Director William Friedkin is the recipient of the lifetime achievement award at this year’s Lux Film Fest. He talked with Duncan Roberts about the state of the film industry, his career and spirituality in his work.
In a career spanning 60 years, William Friedkin has produced a stellar body of work that includes modern classics such as The French Connection (which landed him a best director Oscar) and the iconic The Exorcist. The latter is being screened, alongside acclaimed thriller To Live and Die in LA and neo-noir adventure The Sorcerer as part of a retrospective at the Luxembourg City Film Festival.
Speaking with Friedkin on the phone from his Los Angeles home, it is obvious he retains a passion for film. He was insightful, courteous and generous with his time.
Duncan Roberts: How has the covid pandemic affected your work, did it disrupt any projects?
William Friedkin: I’m able to work on them to some extent. But I couldn’t make a film now, it would be impossible under those circumstances. And films are slow to be released, and then they are mostly playing on a streaming platform. I don’t understand how they’re going to give an Academy Award this year…it’s ridiculous.
Do you think that will have a long-term effect? Will people get used to streaming and eschew going to the cinema?
Yes, I think the new normal will be quite different from the old normal. Even if they do get a solid grip on this pandemic, I don’t see people going back into theatres quickly. I think there will always be an audience for Disney type films, you know, family films, big cartoons, state of the art. That’s about it. I think everything else is going to have a hard time.
Meanwhile festivals like Lux Film Fest are going on. I mean maybe there is a need for this sort of cinephile audience. Have festivals helped your career at any stage?
I’m not sure I know what helps or hurts my career. A lot of people remember some of my films from the past. But it’s very difficult to sustain something like that. And for various reasons, tastes change, audiences change. I am hoping to go to Venice again in early September where, God willing, we plan to run the 50th anniversary of The French Connection.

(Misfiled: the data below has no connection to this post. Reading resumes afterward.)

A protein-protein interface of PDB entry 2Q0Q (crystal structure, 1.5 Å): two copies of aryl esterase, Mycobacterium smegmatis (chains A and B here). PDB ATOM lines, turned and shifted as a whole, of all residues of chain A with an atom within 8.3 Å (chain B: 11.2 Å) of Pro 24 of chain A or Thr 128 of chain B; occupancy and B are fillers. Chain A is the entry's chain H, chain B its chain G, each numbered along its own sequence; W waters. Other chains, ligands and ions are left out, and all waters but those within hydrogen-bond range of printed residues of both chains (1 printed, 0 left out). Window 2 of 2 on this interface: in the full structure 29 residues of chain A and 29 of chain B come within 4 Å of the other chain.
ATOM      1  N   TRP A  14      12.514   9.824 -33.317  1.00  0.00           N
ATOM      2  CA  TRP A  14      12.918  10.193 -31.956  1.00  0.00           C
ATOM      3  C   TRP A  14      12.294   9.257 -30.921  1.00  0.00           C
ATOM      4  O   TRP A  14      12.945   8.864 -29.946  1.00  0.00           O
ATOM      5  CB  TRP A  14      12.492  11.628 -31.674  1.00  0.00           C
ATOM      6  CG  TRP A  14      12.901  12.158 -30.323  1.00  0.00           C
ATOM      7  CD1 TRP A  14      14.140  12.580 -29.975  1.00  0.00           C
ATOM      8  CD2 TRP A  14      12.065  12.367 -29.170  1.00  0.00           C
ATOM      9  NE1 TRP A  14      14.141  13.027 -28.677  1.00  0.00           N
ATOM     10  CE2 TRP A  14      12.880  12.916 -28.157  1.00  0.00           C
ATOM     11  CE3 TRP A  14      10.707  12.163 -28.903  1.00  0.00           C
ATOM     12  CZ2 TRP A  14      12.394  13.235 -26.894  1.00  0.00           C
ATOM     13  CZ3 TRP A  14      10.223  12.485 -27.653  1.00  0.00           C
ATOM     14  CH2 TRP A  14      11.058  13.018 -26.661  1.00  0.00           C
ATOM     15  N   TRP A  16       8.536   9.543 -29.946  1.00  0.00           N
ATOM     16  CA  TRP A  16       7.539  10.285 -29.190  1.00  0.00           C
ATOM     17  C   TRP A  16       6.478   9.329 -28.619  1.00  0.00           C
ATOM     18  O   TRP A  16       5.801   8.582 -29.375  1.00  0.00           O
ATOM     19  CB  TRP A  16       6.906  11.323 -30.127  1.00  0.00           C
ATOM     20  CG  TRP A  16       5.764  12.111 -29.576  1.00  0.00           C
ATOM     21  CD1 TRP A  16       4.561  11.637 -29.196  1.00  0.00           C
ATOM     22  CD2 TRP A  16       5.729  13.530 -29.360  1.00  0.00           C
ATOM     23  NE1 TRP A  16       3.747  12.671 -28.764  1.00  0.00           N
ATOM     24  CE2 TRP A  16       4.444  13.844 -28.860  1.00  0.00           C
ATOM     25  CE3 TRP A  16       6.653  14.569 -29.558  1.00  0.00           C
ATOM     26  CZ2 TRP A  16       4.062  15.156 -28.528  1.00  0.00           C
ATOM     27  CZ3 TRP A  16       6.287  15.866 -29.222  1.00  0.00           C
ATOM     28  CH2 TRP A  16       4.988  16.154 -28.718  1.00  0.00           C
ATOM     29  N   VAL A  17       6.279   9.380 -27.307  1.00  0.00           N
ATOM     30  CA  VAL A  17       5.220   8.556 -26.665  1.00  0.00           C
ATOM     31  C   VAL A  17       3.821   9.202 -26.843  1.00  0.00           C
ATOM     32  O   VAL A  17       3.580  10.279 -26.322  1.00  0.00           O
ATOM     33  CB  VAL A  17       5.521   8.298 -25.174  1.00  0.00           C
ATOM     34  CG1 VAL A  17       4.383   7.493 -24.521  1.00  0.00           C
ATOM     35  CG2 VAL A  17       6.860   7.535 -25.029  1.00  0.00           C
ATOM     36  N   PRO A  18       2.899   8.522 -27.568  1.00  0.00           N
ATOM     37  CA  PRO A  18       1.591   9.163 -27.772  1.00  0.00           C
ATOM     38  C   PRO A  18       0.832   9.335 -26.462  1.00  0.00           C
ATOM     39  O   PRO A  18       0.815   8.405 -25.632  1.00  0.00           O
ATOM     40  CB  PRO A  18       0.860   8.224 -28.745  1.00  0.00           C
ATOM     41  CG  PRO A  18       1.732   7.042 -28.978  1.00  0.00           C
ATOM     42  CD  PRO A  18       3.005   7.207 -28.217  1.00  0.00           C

But I’ve enjoyed a lot of the festivals I’ve been to. I’ve enjoyed the communication with audiences that share my love for cinema, and with other filmmakers, and critics…I can’t think of any offhand that I didn’t enjoy. What I think it may do for someone’s personal career is that your films are seen by audiences that may not have seen them anywhere else.
You’ve mentioned the French Connection, but several of your films have been adaptations of novels or plays. Is bringing your own originality to previously existing material, something you particularly relish?
The French Connection is not based on anything, except my own experience with the cops. There was a book about the French Connection case, but I’ve never been able to read that book. I made The French Connection from the personal anecdotes, and from the lives of the two cops, Eddie Egan and Sonny Grasso, whose names I had to change in the film for some unbeknownst reason. I mean, we had the rights, you know, but the studio lawyers were just terrified.
I have done a few plays on film. The Birthday Party by Pinter, and The Boys in the Band and Bug and Killer Joe.
Yes, the latter two by Tracy Letts. What was it about his work that that attracted you?
We have the same worldview…and our response to human nature is very similar. I discovered his work when it is almost invisible, but I saw a kindred spirit. And I felt that those two particular plays were very cinematic in my world.